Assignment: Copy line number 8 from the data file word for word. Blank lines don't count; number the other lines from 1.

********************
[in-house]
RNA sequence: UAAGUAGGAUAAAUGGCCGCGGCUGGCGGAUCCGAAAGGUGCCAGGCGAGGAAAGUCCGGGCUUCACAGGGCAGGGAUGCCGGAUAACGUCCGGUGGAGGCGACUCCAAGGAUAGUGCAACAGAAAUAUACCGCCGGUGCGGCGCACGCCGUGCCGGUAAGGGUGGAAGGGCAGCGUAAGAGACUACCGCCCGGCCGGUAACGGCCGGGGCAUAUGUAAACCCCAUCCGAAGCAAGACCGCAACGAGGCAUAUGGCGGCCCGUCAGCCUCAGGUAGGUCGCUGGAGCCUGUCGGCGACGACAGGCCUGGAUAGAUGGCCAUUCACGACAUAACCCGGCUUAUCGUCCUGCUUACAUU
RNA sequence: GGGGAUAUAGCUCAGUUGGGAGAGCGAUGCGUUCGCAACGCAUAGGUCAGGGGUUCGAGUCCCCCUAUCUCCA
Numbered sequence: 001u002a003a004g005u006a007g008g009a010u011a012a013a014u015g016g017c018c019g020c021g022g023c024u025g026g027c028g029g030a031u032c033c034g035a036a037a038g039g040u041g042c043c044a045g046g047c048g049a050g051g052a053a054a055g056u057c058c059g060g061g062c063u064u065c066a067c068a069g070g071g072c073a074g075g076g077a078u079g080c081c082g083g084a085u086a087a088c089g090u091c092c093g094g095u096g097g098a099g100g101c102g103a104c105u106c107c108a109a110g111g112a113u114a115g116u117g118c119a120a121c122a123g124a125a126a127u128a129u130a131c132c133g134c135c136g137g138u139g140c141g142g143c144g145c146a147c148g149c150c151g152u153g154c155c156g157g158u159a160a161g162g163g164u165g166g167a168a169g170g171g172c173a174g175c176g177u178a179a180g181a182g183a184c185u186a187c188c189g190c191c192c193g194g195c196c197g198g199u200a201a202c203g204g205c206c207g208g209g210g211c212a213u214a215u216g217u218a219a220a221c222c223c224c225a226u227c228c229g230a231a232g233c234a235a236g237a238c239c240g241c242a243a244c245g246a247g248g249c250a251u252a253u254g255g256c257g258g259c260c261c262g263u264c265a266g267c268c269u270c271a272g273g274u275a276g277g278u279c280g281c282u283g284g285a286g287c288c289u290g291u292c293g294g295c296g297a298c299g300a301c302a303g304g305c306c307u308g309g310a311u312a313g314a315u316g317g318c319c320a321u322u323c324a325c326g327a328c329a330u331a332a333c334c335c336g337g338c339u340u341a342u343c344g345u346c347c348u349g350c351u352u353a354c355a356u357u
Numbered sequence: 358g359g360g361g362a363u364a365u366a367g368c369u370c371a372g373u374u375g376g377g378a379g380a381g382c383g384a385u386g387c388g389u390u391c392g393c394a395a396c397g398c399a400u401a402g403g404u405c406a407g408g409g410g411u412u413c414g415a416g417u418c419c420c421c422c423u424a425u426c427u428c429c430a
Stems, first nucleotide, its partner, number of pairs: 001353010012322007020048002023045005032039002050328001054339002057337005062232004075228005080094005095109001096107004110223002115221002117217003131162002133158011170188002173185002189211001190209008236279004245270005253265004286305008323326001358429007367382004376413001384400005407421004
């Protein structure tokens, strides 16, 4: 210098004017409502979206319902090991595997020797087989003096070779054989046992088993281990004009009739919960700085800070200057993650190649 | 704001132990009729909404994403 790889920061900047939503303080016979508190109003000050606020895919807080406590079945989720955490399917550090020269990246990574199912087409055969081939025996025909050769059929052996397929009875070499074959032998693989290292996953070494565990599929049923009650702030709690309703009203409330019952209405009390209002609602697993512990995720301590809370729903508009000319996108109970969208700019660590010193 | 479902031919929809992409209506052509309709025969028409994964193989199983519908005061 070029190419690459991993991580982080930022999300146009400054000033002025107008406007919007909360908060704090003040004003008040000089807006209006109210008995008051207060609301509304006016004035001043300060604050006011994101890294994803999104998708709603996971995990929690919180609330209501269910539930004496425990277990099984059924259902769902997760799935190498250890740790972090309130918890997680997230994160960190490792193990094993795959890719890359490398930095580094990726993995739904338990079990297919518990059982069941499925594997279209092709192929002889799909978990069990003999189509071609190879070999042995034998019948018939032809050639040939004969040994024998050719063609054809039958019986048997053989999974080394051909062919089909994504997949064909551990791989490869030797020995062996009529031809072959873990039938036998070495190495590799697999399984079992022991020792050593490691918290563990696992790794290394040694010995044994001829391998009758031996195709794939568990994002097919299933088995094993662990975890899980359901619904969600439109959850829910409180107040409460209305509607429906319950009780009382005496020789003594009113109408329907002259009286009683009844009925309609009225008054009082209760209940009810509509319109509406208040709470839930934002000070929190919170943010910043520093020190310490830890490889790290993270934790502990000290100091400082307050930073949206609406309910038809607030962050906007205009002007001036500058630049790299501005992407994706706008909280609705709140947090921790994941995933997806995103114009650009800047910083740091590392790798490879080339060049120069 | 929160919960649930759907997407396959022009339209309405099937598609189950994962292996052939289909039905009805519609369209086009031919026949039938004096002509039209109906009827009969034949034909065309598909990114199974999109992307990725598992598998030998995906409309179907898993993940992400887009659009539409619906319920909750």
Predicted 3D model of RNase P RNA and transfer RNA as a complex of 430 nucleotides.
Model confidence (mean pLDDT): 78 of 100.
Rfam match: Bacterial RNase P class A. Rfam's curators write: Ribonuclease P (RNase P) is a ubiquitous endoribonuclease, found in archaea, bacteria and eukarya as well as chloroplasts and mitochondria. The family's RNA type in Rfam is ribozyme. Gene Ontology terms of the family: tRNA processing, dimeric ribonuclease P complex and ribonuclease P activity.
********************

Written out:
Predicted 3D model of RNase P RNA and transfer RNA as a complex of 430 nucleotides.